Impress prospects with your portfolio of work to convince them that you’re the best freelancer for the job. Add links on your site and LinkedIn profile to the good work you’ve done, or put your online portfolio up with Behance, Cargo Collective, or any of the other portfolio tools in our branding toolbox. Just note that, when presenting your work, less is more. Curate your portfolio and make it a lean and focused collection that best represents you.

Help people reach you.

Though sometimes overlooked, business cards and email signatures are actually great ways to self-promote.


  • Business cards

    Have plenty of business cards ready and get them into as many people’s hands as you can. Give them to the people you meet when networking, and pass some extras to clients or prospects so that they can help recommend you. Make your business cards cleanly designed and easy-to-read, complete with contact details like your email and postal address, phone numbers, website address and social networks.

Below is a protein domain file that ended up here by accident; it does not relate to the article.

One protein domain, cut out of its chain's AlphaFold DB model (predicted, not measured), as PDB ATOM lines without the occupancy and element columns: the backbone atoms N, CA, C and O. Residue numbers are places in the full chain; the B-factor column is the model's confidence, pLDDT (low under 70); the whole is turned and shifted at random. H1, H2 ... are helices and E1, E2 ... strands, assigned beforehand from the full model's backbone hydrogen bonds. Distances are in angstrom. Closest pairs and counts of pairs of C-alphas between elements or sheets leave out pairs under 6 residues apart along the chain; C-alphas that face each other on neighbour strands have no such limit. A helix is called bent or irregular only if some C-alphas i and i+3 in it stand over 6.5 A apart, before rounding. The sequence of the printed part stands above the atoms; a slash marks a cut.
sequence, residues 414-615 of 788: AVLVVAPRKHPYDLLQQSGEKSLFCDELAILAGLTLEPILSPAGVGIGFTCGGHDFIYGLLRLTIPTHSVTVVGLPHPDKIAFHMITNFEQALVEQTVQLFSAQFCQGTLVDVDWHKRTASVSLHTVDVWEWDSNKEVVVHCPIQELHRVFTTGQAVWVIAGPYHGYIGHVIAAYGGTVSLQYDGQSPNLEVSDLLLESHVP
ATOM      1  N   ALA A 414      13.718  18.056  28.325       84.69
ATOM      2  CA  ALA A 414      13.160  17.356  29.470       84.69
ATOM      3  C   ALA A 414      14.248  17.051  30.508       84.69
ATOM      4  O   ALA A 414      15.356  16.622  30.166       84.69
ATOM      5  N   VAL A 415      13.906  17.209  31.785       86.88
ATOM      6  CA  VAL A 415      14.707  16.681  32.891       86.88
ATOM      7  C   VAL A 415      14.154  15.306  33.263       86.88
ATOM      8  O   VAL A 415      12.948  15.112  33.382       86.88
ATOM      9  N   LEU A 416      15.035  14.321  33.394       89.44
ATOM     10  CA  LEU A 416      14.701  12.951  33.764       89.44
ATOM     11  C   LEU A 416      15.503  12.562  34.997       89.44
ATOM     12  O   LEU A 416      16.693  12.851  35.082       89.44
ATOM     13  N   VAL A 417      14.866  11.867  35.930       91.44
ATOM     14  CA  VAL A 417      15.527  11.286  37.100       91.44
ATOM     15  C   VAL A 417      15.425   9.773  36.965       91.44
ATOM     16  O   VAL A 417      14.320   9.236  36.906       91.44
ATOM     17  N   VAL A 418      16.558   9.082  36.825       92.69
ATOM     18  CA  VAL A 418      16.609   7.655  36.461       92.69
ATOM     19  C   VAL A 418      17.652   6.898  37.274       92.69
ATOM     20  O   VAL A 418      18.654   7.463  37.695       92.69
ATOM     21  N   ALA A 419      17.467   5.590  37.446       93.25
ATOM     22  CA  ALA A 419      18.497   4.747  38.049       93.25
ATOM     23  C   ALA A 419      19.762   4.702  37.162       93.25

• Email signatures

    The basic email signature containing your contact details and links to your online presences gives people a convenient way to find out more about your business. It’s a practically effortless way to reinforce your branding and market yourself.

Network to grow.

Be where the clients are. Attend events and find opportunities to network.


Position yourself as an expert.

Since your reputation helps your brand, it’s good business to build up your credibility by showing off your expertise.


More ways to grow your freelance business.

Use these guides to become a more sought-after, successful freelancer!